The Best Ways to Determine Which Type of Cable You Need

Our modern society uses more devices than ever for both work and play. While many of those gadgets are wireless, many still are not. Televisions, monitors, external hard drives, charging stations and much more require cables that facilitate communication and perhaps even provide power. With that in mind, let’s explore the basics of as well as some handy tips for determining the cable you need.

Check the Owner’s Manual

If you have the owner’s manual for your device, check there. The manual should have a diagram of the back panel and all connections. Pay attention to any notes since it is possible that a device requires a particular standard even if that standard has become deprecated.

Check Online Resources

If you don’t have access to the manual or the documentation seems outdated or incorrect, check online. If the manufacturer is still in business and the product still active, you should be able to download a digital copy of the manual. If not, don’t fret. There are a number of resources online that archive documentation like this, and a little Google should lead you to them.

Match the Connection Port

Worst case, snap a picture of the port with your phone. Use that photo to match it against the connection types you find online. There are also enthusiast forums online where someone should be able to determine the connection based on the model and/or your image.

Choosing One Option Over Another

Many modern peripherals support more than one connection type. Many monitors, for instance, offer HDMI and DisplayPort and even legacy connections like DVI and VGA. Select a cable based on compatibility first and performance second. In this example, HDMI and DisplayPort are the superior options for many reasons. HDMI is more prevalent and therefore potentially more convenient, but DisplayPort allows for 4K resolutions and beyond as well as higher refresh rates and better support for multiple monitors. Even if you don’t need these features now, choosing the technologically superior connection type makes your setup more future-proof.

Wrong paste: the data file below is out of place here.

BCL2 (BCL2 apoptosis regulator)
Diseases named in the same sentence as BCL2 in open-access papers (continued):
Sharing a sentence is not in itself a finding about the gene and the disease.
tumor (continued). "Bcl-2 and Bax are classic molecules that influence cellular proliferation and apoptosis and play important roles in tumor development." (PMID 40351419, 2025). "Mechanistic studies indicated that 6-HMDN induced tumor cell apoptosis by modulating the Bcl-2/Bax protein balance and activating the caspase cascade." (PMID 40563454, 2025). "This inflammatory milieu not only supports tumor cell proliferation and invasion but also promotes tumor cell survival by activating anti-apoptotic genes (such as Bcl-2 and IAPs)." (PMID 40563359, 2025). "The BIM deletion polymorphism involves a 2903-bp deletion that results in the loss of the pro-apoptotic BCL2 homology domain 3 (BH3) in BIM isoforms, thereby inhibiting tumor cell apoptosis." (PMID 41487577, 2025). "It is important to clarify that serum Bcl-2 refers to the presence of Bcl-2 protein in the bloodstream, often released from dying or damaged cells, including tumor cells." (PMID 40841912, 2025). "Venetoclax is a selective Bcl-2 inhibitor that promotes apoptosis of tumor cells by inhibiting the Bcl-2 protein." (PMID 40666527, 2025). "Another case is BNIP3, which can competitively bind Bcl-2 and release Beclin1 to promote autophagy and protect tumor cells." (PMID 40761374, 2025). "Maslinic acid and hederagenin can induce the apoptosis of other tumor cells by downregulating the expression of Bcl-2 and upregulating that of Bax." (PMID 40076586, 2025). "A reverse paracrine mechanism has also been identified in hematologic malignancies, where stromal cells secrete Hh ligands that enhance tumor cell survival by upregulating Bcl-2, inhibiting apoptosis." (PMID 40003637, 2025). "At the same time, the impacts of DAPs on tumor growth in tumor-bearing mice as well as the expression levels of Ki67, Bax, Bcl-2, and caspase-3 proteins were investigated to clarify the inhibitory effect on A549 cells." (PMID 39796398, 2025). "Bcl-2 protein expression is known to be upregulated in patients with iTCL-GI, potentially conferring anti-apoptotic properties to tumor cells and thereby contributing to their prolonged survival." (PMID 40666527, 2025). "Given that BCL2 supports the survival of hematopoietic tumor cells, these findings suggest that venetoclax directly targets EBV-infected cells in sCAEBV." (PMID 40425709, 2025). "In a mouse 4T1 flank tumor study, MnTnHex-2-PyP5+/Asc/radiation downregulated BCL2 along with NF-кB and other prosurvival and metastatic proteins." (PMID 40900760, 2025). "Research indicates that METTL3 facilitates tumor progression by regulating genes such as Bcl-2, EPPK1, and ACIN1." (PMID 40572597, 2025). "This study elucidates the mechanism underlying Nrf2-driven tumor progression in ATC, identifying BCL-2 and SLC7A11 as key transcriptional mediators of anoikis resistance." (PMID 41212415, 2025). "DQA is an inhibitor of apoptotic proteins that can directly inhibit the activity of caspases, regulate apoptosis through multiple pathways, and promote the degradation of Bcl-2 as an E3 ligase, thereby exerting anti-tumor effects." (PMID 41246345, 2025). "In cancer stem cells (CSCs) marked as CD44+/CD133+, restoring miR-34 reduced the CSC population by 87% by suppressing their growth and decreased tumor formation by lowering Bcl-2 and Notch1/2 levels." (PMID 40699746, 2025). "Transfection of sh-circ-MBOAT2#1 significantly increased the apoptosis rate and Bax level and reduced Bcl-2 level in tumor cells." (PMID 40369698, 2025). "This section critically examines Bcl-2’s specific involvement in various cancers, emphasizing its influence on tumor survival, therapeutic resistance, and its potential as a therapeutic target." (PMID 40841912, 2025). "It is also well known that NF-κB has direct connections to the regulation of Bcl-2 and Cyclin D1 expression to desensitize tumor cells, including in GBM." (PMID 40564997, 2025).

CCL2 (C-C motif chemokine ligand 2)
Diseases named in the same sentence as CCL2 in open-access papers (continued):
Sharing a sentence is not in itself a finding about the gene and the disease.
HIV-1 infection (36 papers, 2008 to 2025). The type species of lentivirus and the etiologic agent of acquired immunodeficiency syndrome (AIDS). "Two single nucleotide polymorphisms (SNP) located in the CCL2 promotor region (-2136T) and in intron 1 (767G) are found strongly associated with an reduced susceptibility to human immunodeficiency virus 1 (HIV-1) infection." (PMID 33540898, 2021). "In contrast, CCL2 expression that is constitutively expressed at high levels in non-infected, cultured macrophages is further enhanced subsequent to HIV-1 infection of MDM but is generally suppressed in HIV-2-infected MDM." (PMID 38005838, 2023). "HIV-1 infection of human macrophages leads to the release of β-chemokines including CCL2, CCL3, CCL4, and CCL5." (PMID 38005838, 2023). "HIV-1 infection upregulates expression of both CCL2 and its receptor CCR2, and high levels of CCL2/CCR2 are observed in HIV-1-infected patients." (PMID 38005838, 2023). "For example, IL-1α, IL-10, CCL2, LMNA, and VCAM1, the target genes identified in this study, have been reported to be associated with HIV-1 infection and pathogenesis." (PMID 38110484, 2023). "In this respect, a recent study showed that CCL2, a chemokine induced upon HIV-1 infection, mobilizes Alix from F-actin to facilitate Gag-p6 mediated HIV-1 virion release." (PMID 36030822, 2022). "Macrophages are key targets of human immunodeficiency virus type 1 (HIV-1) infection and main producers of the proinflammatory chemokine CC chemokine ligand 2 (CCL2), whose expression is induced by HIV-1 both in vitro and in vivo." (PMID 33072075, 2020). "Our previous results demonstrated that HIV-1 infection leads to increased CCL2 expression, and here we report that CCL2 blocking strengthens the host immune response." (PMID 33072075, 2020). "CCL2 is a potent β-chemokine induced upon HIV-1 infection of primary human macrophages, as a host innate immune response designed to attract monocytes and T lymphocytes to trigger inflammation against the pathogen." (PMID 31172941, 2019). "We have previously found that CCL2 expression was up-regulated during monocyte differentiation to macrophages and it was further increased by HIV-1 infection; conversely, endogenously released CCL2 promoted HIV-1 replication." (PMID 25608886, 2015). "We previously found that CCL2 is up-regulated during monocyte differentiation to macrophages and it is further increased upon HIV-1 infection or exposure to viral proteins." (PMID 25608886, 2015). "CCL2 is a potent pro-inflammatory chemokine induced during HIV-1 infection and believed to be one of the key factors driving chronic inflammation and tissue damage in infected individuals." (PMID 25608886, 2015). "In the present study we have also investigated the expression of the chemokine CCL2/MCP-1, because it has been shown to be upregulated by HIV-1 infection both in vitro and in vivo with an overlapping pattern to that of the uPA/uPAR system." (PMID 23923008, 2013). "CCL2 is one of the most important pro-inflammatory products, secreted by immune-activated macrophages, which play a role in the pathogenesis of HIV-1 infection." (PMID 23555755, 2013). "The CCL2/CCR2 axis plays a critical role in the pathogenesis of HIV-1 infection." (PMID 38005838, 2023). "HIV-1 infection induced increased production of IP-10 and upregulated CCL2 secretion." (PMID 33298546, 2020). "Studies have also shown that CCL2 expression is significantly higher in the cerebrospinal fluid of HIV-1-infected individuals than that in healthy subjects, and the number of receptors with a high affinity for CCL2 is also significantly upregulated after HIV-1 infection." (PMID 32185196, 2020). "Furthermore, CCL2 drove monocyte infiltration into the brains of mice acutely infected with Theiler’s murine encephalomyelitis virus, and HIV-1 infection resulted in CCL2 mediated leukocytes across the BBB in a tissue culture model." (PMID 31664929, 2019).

Matching Standards

Connection standards tend to evolve over time. The Universal Serial Bus standard 1.0 was introduced in 1996 but was superseded by USB 2.0 in 2000. Along came USB 3.0 in 2008 as well as several revisions and updates since. Connection ports tend to be backward-compatible. A USB 2.0 cable will, for instance, work when connected to a USB 3.0 port, but it won’t allow the connected device to take full advantage of the port in terms of data speeds, power draw and so forth. As a general rule, choose your cable based on the device being connected, and choosing the newest standard available is usually a fine option.

Choosing Quality and Features

Some HDMI cables cost about five bucks while other seemingly similar options cost 50 or more. That can cause a lot of confusion among non-enthusiast consumers. Standards are standards, and a cable certified for a particular standard will work as well as another. You may opt to pay for quality control, but keep in mind that digital connections tend to be pass/fail, so bad eggs are easy to identify. A particular cable strength or wrapping may be worthwhile depending on your needs, but gold plating and the like generally aren’t worth the investment.

Digital vs. Analog

As mentioned, digital cables, such as HDMI, generally work or they don’t. The signal is either complete or there is no signal. The same can’t be said for analog connections. Analog connections are becoming increasingly rare, but many still use them for audio. It’s important to note that analog signals can degrade, and that makes higher-quality cables a worthwhile investment in these scenarios.

The Adapter Option

When working with older devices, you may encounter connections that are outmoded. Parallel ports, for instance, were once a pervasive computer connection and are now rarely seen beyond niche legacy support. Some of the earliest external hard drives, such as the Zip drive, used them. If you wanted to connect a Zip drive to a newer computer, one option would be a parallel-to-USB adapter cable. You’ll find adapter cables and computer cards for a wide range of legacy connections.

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